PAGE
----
SEOUL DIARY: Friday 08 November 2019
Friends and family who keep in touch regularly know that I have spent the last two weeks away in Malaysia and Singapore on a mini mission trip, connecting with local churches and equipping them to share their faith with those who are seeking to see what Christianity has to offer them in this day and age.
The organisation I work with is called Christianity Explored Ministries, based in London, and the key word is explored. From my own experience over a period of 40 years as a believer I can say that of all world religions, Christianity provides the most comprehensive answer as to why the world is the way it is.
And yet we can only explore this with those we meet. None of us can make anyone else believe in the redemptive sacrifice of Jesus because mostly it needs the power of God to do this monumental work in our hearts.
I did take some photos along the way but most were official. I met some senior clergy: men with frocks, so they got on particularly well with Training Director who is Scottish.
The least pressing day of the trip was the final one in Singapore whilst waiting for my midnight flight to Seoul. It was a lovely day so I have decided to write about it separately when I return to London.
In the meantime I am back in Seoul. This year marks our 30th wedding anniversary but Mr Gochugaru and I have been so busy, it is only now that we can settle down to a week of just minding ourselves.
Time goes by so quickly here. It is probably best then to write a little then feature some photos from each day.
We have only ever stayed in Gwanghwamun, an area rich with royal palaces, museums, art galleries, good bookshops and countless eating establishments.
It is also probably the safest area in Seoul as the President’s residence is close by as is the American Embassy. In fact there is more security guarding the latter than the former.
The following message was written on one of our hotel room’s window panes and this is the view that greets us daily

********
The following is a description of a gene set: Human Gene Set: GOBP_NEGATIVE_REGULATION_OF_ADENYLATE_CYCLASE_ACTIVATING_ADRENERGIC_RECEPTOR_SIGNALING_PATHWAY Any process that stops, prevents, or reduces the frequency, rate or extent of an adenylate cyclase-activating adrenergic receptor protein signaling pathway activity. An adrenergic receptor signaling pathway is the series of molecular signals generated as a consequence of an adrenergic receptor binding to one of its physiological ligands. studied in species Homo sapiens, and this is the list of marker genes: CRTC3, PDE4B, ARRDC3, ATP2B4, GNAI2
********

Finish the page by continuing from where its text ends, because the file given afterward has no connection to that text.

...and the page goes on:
Flowers in the hotel’s lobby
There is so, so much to eat in Seoul I cannot imagine anyone not finding something they like.
Lunch was at Mijin, which is a mom and pop shop that has been running since 1954. In general I am supportive of establishments that are older than me
We had dumplings and sliced rice cake served in a hot broth, perfect for a cold day
Mijin was a recommendation from the Seoul Michelin Guide and the menu is in Korean so I will give a translation when I have the time
Since it was a sunny day we ventured a bit further out to Itaewon to have something sweet at (where else?) Passion 5.
First I looked at the whole cakes…
…then I looked at the smaller cakes
When it came to our teatime we had to exercise great restraint and chose a slice of pecan pie and a chestnut eclair.
After this adventure in cake wonderland we had some simple kimbap for dinner in our hotel room.
We picked up some dried yuja citrons in a kitchen shop, which can be boiled to make a tea when you have a cold. I think it might be good to add some honey and ginger into the pot too at the same time. The dried citrons were packaged like eggs!
TO END THE DAY
For some reason Seoulites have no fear, even in very cold weather, of iced drinks, ice cream, shaved ice or even buckwheat noodles in icy beef broth. We temper this enthusiasm with a cup if chamomile tea at the same time as eating a soft milk ice cream from Milk Hall 1937.
At the end of the day as I sink into the most comfortable bed, I can appreciate Jesus’ promise in Matthew 11 v 28: Come to me, all you who are weary and burdened, and I will give you rest.
It is our intention to eat a bit, walk a lot, sleep plenty and not think too much over the next six days.